Daniel Farey-Jones
Jul 1, 2019

Women's World Cup spots score terribly on branding and sales measures

Public found the ads involving and emotional but weren't sure which brands they were for.

Budweiser: scored high on being involving
Budweiser: scored high on being involving

Ad measurement group Kantar has warned that the crop of TV ads celebrating the women’s World Cup aren’t likely to result in higher sales or esteem for the brands behind them.

That’s because its panel of 1,350 consumers gave especially low scores for how much the ads persuaded them to buy from the brands and how much it made them feel better about the brands.

Part of the problem, according to Kantar’s managing director of offer and innovation Graham Page, is that while people found the ads much more involving than usual, they were much less sure than usual which brands they were for.

Kantar gauges how well "branded" an ad is not by asking people whether they recall the brand after watching but by how they score how easy it was for them to work out the brand’s identity in the course of watching the ad.

As a result, Page said: "If you don’t know the brand an ad is for, then it’s difficult to agree it’s going to make a difference to how you feel about the brand or how likely you are to buy it."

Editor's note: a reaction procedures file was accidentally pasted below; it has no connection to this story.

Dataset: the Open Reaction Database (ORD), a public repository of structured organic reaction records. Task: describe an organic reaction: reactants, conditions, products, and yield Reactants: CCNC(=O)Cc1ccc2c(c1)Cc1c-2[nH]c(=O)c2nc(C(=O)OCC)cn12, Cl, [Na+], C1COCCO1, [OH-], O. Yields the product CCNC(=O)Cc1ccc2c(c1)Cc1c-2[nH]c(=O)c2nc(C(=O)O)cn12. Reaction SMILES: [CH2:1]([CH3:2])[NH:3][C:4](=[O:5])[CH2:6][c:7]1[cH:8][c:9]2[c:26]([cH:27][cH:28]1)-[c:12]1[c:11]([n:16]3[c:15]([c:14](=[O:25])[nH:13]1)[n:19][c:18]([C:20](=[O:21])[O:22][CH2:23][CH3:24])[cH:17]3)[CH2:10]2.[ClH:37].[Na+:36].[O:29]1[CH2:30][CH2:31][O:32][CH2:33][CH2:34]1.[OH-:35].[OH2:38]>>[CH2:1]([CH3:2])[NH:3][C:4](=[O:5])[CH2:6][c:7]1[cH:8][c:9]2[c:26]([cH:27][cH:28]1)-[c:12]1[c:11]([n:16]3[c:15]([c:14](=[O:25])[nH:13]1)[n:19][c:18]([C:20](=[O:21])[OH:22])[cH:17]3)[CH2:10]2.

Kantar kept the scores of individual ads confidential, only providing the group average score. However Page said the ads performed similarly to each other and no one spot received a score so extreme that it badly skewed the average.

The eight ads tested were for the BBC, Budweiser, Coca-Cola, Head & Shoulders, Lucozade Sport, Nike, Qatar Airways and Visa.

As well as viewers finding the ads involving (in terms of the words they picked to describe their reactions), their emotional engagement (measured by the facial expressions seen while they were watching) also scored well above the norm.

Kantar said that Budweiser, Lucozade Sport and Nike were the most involving of the eight, while the BBC and Head & Shoulders ads were the least enjoyable.

Kantar also found that the gender of viewers made virtually no difference to how they felt about the ads, but whether or not they liked football did.

Source:
Campaign UK

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